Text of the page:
Ross Hauser, MDRoss Hauser, MD

Scoliosis is a lateral curvature of the spine of 11 degrees or more. An estimated 500,000 adults in the United States have scoliosis. Scoliosis is usually discovered during adolescence and is called idiopathic scoliosis, a fancy term meaning the doctor has no idea what caused the scolios.

In common language, scoliosis means that the spine is crooked. The spine is held together by the same thing that holds all the bones together, ligaments. The patient often experiences pain at the site where the spine curves. At the apex of this curve, the ligaments are being stretched with the scoliosis, and localized ligament weakness is one of the etiological bases for it.

Traditional treatments for scoliosis, especially during adolescence, include observation, bracing, and surgery. Observation of a crooked spine does not sound very helpful, bracing has been shown to decrease the progression of mild scoliosis, and surgery involves placing big rods in the back to stabilize the spine. Surgery is generally utilized for severe scoliosis when bracing has failed to stop the progression.

Again, every disease has a cause. Since scoliosis involves the spine moving in the wrong direction, treatment should be aimed at why this is occurring and correcting the problem. Ligament laxity is probably the main plausible explanation for the development of scoliosis and its pain.

Prolotherapy treatments to strengthen the weakened ligaments can have potentially stabilizing and curative effects in scoliosis. If the scoliosis is progressing quickly, then bracing would be necessary in addition to Prolotherapy.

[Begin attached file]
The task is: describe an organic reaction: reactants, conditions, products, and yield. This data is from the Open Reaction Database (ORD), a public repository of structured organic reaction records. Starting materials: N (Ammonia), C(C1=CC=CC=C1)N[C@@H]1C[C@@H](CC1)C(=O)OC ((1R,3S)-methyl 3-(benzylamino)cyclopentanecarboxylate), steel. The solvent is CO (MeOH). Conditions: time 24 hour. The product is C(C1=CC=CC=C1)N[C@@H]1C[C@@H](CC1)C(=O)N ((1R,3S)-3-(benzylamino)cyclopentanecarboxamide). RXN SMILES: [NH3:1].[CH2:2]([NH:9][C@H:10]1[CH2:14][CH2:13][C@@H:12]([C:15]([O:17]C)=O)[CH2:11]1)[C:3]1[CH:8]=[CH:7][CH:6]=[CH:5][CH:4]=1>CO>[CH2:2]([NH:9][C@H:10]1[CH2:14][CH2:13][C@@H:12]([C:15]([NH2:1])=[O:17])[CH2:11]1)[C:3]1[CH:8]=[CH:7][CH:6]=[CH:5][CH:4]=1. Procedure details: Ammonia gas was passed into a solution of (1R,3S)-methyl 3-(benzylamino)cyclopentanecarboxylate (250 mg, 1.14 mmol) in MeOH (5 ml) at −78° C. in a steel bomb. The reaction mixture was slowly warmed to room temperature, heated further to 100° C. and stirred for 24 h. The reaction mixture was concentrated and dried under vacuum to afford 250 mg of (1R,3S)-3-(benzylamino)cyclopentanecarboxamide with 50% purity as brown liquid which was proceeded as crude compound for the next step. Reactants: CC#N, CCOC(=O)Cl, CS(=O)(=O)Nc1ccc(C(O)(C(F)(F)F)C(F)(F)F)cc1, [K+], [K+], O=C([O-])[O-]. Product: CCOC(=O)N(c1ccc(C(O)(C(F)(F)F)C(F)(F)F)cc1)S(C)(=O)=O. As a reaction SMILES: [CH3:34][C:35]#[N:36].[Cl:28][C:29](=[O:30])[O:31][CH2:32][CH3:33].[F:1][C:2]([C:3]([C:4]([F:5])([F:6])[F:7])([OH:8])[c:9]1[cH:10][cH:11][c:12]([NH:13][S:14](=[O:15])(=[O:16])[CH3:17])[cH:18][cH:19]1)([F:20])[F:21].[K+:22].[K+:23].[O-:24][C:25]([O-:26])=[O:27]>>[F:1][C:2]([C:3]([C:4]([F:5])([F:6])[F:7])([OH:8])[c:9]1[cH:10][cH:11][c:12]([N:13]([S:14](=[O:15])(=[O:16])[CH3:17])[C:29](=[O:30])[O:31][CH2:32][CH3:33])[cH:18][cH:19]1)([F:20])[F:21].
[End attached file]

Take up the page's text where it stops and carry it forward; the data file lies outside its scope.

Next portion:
Scoliosis pain has common patterns depending on where the scoliosis is located. These pain patterns are easily reproduced by palpating the ligaments over the scoliotic segments of the spine. A positive ‘jump sign” will be elicited ensuring the diagnosis. The most common reason for pain with scoliosis is ligament weakness at the apex of the scoliosis curve. Prolotherapy treatments over the entire scoliotic segment is effective at eliminating the pain of scoliosis.

It has the added benefit of causing the ligaments to strengthen which will help stabilize the segment. For these reasons, Prolotherapy should be a part of comprehensive scoliosis management.

Find a Doctor Near You
If you found this article interesting and would like to find out if you are a good Prolotherapy candidate, click here to search for Regenerative Medicine doctors in your area.